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Castle Cluggy

Castle (Medieval)

Site Name Castle Cluggy

Classification Castle (Medieval)

Canmore ID 25502

Site Number NN82SW 1

NGR NN 83977 23401

Datum OSGB36 - NGR


Ordnance Survey licence number 100057073. All rights reserved.
Canmore Disclaimer. © Copyright and database right 2019.

Administrative Areas

  • Council Perth And Kinross
  • Parish Monzievaird And Strowan
  • Former Region Tayside
  • Former District Perth And Kinross
  • Former County Perthshire

Archaeology Notes

NN82SW 1 83977 23401.

(NN 8397 2340) Castle Cluggy (NR)

OS 6" map (1959)

Castle Cluggy is now reduced to a square tower of about 17 by 18ft within walls which are 5 or 6ft thick. In an Ochtertyre charter of 1467 it is called "antiquum fortalicium". Traditionally it belonged to the Red Cumin, Bruce's antagonist. Sir William Murray occupied it c.1650. NSA 1845

Castle Cluggy measures 8.7m N to S by 7.0m E to W externally over walls 1.5m thick. Tusking in the east wall indicates that, at one time, it extended farther east.

Revised at 25" scale.

Visited by OS (RD) 30 December 1966

NN 8397 2340 In July 2001 an archaeological evaluation of the remains of Castle Cluggy (NMRS NN82SW 1), near Crieff, was carried out in advance of the consolidation of the structure. The evaluation involved the hand-excavation of trenches both within the structure and to its E in order to ascertain the nature of deposits within the castle; the relationship between the original walls, and the later, possibly 17th-century E wall; and the original extent of the castle.

The castle consists of a ruinous three-storey stone-built tower, measuring roughly 8.6m N-S by 8.1m E-W. The walls are generally 1.5m thick, with the replaced E wall having a thickness of just 0.95m. The N and S walls obviously continued further E in earlier times, but there were no signs in the grounds surrounding the building of their former course.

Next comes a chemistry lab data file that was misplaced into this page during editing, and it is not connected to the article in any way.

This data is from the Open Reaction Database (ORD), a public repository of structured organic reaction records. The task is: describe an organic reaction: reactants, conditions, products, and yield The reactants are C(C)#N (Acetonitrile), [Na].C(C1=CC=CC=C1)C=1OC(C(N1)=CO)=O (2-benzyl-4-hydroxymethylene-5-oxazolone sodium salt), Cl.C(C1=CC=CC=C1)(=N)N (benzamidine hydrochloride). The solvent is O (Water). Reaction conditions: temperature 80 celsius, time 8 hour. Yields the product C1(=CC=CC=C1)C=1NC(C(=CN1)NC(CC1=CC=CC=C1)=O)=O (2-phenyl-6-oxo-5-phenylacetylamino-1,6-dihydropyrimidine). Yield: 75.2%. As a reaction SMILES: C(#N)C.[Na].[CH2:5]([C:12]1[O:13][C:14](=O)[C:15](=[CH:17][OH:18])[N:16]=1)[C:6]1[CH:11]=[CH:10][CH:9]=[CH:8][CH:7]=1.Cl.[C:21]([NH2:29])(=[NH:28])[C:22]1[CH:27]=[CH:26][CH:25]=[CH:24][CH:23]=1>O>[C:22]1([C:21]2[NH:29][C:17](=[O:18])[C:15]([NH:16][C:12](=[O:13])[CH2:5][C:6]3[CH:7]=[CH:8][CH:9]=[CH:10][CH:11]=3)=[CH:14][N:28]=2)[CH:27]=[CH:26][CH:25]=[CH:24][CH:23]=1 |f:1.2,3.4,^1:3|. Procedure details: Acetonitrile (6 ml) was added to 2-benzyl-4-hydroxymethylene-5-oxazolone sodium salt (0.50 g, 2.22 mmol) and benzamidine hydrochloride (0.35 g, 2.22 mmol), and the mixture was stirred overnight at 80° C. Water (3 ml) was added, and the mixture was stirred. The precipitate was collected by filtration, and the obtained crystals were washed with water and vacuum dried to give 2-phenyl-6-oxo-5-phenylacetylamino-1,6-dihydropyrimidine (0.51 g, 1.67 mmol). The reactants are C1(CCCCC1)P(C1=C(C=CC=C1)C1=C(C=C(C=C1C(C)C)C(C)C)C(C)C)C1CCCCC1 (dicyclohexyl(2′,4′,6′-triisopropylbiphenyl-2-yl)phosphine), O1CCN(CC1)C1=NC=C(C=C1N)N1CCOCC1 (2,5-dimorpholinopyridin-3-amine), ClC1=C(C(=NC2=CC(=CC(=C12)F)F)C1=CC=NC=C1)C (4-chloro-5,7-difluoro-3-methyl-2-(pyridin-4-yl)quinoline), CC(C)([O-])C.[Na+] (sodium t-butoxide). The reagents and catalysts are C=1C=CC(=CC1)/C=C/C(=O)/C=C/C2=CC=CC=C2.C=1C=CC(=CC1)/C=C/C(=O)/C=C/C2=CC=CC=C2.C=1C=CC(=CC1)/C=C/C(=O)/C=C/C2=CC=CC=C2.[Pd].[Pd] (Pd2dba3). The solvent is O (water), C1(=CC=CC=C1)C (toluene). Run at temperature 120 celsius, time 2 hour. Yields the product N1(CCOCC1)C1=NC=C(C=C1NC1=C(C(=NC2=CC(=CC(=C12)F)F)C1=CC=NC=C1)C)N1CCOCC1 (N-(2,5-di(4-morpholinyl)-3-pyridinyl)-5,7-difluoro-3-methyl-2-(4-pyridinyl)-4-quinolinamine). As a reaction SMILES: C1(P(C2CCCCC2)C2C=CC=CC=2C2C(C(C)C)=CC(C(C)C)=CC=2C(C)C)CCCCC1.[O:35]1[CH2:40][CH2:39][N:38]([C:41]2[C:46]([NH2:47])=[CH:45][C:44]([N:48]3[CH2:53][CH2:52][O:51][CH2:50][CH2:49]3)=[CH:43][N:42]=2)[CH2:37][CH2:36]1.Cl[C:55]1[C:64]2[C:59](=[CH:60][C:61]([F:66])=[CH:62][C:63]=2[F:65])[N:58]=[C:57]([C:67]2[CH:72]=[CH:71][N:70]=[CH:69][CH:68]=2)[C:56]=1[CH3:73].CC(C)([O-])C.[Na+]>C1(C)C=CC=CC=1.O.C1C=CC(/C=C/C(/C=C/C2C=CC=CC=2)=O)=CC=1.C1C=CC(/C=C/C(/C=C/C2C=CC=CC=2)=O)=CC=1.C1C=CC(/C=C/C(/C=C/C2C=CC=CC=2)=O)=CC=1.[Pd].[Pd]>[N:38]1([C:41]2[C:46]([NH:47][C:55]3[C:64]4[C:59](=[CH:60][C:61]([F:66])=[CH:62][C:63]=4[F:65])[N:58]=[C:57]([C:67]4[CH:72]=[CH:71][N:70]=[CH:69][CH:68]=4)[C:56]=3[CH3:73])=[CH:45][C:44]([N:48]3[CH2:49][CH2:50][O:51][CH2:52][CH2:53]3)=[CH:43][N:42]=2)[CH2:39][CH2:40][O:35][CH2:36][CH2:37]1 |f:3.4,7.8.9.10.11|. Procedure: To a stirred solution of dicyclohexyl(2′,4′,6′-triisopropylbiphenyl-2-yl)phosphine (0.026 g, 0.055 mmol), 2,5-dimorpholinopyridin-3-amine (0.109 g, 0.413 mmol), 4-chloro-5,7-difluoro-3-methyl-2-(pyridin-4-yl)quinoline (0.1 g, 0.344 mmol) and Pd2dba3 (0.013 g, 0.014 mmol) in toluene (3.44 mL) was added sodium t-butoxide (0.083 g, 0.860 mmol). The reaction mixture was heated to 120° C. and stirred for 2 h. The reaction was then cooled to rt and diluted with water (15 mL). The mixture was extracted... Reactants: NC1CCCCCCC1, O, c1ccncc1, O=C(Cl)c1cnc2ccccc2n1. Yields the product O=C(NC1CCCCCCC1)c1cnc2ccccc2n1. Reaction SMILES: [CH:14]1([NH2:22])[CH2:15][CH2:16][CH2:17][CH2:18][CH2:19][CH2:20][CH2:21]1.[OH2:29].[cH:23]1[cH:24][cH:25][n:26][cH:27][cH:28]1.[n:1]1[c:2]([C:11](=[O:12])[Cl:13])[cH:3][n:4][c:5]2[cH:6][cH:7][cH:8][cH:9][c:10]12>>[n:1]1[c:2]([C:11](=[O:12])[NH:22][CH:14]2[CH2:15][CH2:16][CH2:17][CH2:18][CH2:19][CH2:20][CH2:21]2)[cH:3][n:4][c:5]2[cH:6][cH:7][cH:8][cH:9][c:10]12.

The evaluation required the hand-excavation of six small trenches. The interior of the building contained a build-up of roughly 0.9m of deposits. At a depth of 0.7m the possible original floor of the undercroft of the tower was encountered. This thin silt and pebble layer overlay a further old surface, possibly dating to the construction of the original building. Unfortunately there was no dating evidence from these early deposits, although the foundations for the E wall were found to clearly overlie, and post-date, those of the S wall. Remains of the original, now-demolished, walls were only encountered just to the E of the eastern termination of the N wall. A probable robber cut was, however, visible in the trench across the projected line of the E wall and this evidence suggested that the original extent of the castle was not much greater than at present, measuring around 9.3m E-W.

Sponsor: Mr Brian Soutar.

M Roy 2001


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